The National Catholic Review
The flaws of U.S. agricultural policy
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Most of us are happy with the food available in our markets, which to a large extent offer products of United States agriculture. As taxpayers we help to support agriculture through direct payments, or crop subsidies, paid to farmers. Many indirect subsidies, like government-sponsored research, crop insurance and import quotas on crops like sugar, also benefit our farmers. Such subsidies, however, have an unintended social consequence; they allow American farmers to grow an abundant crop and to sell it at prices often below world food prices—an advantage for us, a disadvantage for others.

To see the effect of the policy on a neighboring nation, consider Mexico, where the main crop of family farmers is corn. Mexican farmers have no comparable subsidies, and without them they cannot compete with U.S. farmers whose corn is exported to Mexico. As a result, many Mexican farm laborers cannot find work in their home country. Many of these come to the United States looking for work. Studies show that poverty fuels migration.

Nationwide, direct payments to U.S. farmers in 2008 will total about $5 billion. In 2007, North Carolina farmers received some $66 million in direct subsidies, which placed the state 23rd among the 50 states. Not all farms and farmers receive direct payment subsidies; two-thirds of U.S. farmers do not grow subsidy program crops. And there is an income limit in the 2008 Farm Bill; a person or a legal entity, like a corporate farm, with an adjusted gross income over $750,000 averaged over the previous three years, is not eligible for a direct subsidy.

Farm Laborers From Mexico

Every year thousands of farm laborers from Mexico migrate to North Carolina with temporary visas, called H2A visas, approved by the U.S. Department of Labor. Under the H2A program, agricultural employers can hire foreign workers if they can show that they tried to hire local workers first without success, and that the work is seasonal or temporary. North Carolina’s farmers are among the largest users of this temporary agricultural visa. Though H2A visa holders are temporary residents, they are in the United States legally. Studies show that about 48 percent of foreign agricultural workers in the United States hold H2A visas. That means that more than half of our foreign agricultural laborers are here illegally.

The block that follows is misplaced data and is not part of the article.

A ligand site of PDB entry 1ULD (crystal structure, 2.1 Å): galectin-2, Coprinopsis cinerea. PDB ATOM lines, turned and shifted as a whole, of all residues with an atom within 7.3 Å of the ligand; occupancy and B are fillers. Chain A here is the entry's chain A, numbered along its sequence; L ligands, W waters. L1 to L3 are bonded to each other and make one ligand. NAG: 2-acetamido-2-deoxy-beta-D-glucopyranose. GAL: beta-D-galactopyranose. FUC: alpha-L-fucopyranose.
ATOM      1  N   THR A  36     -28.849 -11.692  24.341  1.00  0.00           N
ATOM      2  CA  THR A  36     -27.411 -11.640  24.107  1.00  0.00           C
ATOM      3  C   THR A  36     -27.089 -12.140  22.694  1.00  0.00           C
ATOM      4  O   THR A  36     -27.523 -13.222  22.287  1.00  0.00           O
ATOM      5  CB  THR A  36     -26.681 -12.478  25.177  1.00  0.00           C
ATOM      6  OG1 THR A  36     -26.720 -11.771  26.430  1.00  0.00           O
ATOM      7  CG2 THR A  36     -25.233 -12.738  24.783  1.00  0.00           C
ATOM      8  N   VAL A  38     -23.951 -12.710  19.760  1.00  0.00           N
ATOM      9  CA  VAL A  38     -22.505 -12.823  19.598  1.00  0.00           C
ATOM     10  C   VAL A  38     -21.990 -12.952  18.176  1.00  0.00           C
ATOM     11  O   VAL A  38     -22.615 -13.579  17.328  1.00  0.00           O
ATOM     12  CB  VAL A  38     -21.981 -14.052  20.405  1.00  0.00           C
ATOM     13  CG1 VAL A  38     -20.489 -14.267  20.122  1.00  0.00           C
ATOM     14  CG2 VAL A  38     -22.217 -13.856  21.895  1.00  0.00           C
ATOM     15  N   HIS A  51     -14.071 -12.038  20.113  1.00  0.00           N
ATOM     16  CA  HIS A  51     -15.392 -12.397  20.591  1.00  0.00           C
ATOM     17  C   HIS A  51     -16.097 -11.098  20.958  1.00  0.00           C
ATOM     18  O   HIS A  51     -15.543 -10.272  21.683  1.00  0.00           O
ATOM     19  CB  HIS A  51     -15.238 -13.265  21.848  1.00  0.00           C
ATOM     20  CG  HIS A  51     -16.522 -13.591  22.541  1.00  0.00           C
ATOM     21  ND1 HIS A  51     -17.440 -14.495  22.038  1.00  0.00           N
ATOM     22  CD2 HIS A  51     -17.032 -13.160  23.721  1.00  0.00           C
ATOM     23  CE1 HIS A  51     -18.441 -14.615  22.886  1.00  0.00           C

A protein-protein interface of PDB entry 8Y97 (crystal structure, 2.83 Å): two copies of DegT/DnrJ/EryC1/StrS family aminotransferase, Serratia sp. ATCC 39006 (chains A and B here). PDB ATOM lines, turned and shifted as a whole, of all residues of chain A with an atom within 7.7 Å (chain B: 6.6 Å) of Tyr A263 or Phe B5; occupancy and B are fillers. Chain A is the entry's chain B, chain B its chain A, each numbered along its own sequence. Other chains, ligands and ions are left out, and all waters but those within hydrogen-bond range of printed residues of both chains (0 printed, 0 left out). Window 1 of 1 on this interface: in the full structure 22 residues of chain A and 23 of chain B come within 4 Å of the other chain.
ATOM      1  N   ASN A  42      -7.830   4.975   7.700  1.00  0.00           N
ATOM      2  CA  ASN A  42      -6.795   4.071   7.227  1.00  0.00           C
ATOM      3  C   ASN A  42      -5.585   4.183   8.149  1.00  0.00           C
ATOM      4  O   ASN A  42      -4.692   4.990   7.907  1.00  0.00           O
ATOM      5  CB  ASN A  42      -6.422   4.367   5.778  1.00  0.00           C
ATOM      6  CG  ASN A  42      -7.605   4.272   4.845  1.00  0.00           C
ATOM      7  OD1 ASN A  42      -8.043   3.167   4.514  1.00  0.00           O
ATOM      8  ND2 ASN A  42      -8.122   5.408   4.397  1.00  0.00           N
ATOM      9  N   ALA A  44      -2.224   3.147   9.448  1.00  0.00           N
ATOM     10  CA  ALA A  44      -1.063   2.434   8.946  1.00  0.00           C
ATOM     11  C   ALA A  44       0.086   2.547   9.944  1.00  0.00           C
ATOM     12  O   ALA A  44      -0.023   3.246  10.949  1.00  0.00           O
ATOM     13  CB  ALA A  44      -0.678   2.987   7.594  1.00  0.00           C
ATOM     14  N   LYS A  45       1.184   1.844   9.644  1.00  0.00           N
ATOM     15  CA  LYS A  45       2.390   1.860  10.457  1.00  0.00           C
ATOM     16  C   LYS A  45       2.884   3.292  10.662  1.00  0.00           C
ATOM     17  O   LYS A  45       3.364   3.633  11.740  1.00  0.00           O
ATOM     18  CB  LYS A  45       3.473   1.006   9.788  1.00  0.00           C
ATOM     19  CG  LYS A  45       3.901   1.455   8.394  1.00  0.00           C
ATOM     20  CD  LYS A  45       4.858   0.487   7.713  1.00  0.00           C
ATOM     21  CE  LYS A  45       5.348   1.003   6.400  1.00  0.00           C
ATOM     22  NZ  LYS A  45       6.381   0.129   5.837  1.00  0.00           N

Part of what is perceived to be an illegal immigration problem is thus of our own making, as taxpayer-financed agricultural subsidies trigger a migratory flow. This problematic result should generate in us a sense of responsibility toward those we have, perhaps unconsciously, lured over our borders.

Federal and state laws provide protections for migrant farm laborers on issues that include wages, housing, health and safety. Since migrant farm workers are isolated from the greater community and depend on their employers for basic housing, transportation and wages, workers are understandably loath to point a finger at their employers when abuses under the law occur. And many, particularly undocumented farm workers, are unable to take advantage of tax-supported government services like Medicaid and food stamps.

Whether migrant workers are here on H2A visas or are here illegally and undocumented, their labor remains vital to our healthy farm production. Migrants contribute to the availability of the food on our tables.

Many of North Carolina’s migrant labor camps are well organized, clean and safe, while others are not. The North Carolina Department of Labor maps and registers migrant labor camps and conducts pre-occupancy housing inspections before the camps can take in workers. Follow-up inspections are conducted to ensure compliance with the federal government’s Occupational Safety and Health Administration. North Carolina’s labor department employs three full-time compliance inspectors, but there are about 1,600 registered camps throughout the state. The number of unregistered camps is not known, but could be in the thousands. Despite the department’s good efforts to ensure employer compliance with the law, abuses will and do occur.